As illustrated in the picture opposite, this is the purpose of our reading work: to try and to engage and then extend the children with their reading and instil a love for books. If we are successful in developing this element of the book lists work then children will find authors and genres that they love and will read for pleasure.
Children in Key Stage 2 get time each day to visit their book corners and select books of interest. They also have a weekly slot in the library and get to take books out to read at home. This is free choice in addition to their class book band text.
This will look different in KS1. Here is a reading corner in KS1. The recommended author of Julia Donaldson is a class much loved author with many accessible texts that the children will be familiar with already.
Time is given across the school day to read independently in KS1, to be heard read by a specific reading Teaching Assistant and to do Guided Reading lessons three times across the course of the week.
If you come into our schools, you will immediately see the importance of reading. It is the foundation of so much learning and so has an appropriately high status in every aspect of school life.
Within the classrooms, the reading displays showcase the reading culture we have developed in our schools
EYFS Book Corners
In the EYFS the children have a range of accessible picture books in their reading areas. These areas are as enticing as possible and the children tell us they love to visit their book corners and spend time looking through the books available.
Our School Libraries
All the children get to visit the library at least weekly in small groups with an adult to explore the books available and to select a book to take home.
Alongside this high investment in reading, we recognise our children live in the city and may have limited experiences within and beyond this. Children’s wider learning helps to broaden and deepen their reading interests so we provide a range of fully funded experiences across their time with us. Our Children’s Charter supports this work by providing a host of unique opportunities which help to broaden and deepen learning. Each year has at least one fully funded experience such as residential trips to Ghyll Head in the Lake District and trips to museums and theatre. These visits are carefully planned within the curriculum to enhance wider learning and to bring learning to life. We also ensure strong prior and post learning with targeted units and text use to maximise the impact of these visits.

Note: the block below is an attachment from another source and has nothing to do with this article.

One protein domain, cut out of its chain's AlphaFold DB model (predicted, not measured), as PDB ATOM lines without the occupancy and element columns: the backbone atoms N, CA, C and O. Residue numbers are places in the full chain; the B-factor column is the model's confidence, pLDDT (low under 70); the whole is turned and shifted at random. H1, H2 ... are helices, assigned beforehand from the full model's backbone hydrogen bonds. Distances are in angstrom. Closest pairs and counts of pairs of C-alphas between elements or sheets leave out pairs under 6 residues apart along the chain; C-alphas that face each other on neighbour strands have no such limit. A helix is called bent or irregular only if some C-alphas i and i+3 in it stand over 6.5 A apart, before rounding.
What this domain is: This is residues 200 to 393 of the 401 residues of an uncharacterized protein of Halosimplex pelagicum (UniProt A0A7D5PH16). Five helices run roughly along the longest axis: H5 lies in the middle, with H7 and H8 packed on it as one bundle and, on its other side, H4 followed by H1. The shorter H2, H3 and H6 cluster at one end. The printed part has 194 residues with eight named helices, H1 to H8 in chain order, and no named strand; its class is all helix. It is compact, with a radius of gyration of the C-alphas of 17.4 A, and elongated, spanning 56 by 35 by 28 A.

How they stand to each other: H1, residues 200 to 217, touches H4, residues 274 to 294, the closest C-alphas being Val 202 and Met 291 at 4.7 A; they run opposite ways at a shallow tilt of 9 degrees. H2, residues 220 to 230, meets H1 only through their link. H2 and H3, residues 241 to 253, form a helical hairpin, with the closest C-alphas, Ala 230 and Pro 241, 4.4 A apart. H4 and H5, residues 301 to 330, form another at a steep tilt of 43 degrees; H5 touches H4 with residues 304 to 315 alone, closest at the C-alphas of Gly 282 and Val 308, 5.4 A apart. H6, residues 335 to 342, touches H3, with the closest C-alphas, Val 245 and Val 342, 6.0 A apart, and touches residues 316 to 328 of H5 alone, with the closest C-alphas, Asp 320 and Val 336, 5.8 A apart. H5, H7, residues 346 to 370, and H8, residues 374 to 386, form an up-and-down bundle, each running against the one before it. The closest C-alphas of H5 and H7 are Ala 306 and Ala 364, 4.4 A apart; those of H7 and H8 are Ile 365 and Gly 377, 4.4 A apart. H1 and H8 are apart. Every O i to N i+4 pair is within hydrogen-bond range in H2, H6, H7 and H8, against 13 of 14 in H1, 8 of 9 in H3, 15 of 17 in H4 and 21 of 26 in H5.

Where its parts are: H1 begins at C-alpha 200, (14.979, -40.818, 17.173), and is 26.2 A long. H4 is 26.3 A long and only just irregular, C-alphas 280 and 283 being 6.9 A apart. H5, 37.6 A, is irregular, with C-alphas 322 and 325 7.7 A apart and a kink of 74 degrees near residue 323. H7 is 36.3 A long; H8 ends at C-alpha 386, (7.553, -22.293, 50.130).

At Green End Primary School and Cringle Brook Primary School, we follow a cohesive whole school approach following the Twinkl Phonics DFE approved scheme. At Ladybarn, we follow a cohesive whole school approach following the FFT Success for All Phonics DFE approved scheme (more information can be found about this scheme here). Synthetic phonics is a method of teaching reading and writing in which words are broken up into their smallest units of sound or ‘phonemes’. Synthetic phonics builds continuously on prior learning.
Our staff, children and parents are trained to use the same terminology, resources and language when talking about phonics. The children read books that follow exactly the same progression as the school’s scheme which are fully decodable.
There are four key elements that children need to master in order to read and write fluently.
Rapid recall of GPCs
Rapid recall of tricky/common exception words.
Efficient blending skills
Efficient segmenting skills
These four skills represent the cornerstones of phonics and are practised everyday to ensure children make the expected progress.
We begin teaching an understanding of sound and sound identification in Nursery and as children show readiness. Nursery children enjoy a fun and multi-sensory synthetic phonics method that gets them excited about reading and writing from an early age. They continue on their phonics journey throughout Reception, Year One and into Year Two, with the aim of leaving KS1 as fluent readers. They will also have a growing understanding of text meaning which will be further developed during Key Stage 2. From Year 2 upwards, we teach whole class reading daily. Within these sessions, there is a clear focus on the skills and strategies our children need to become competent readers.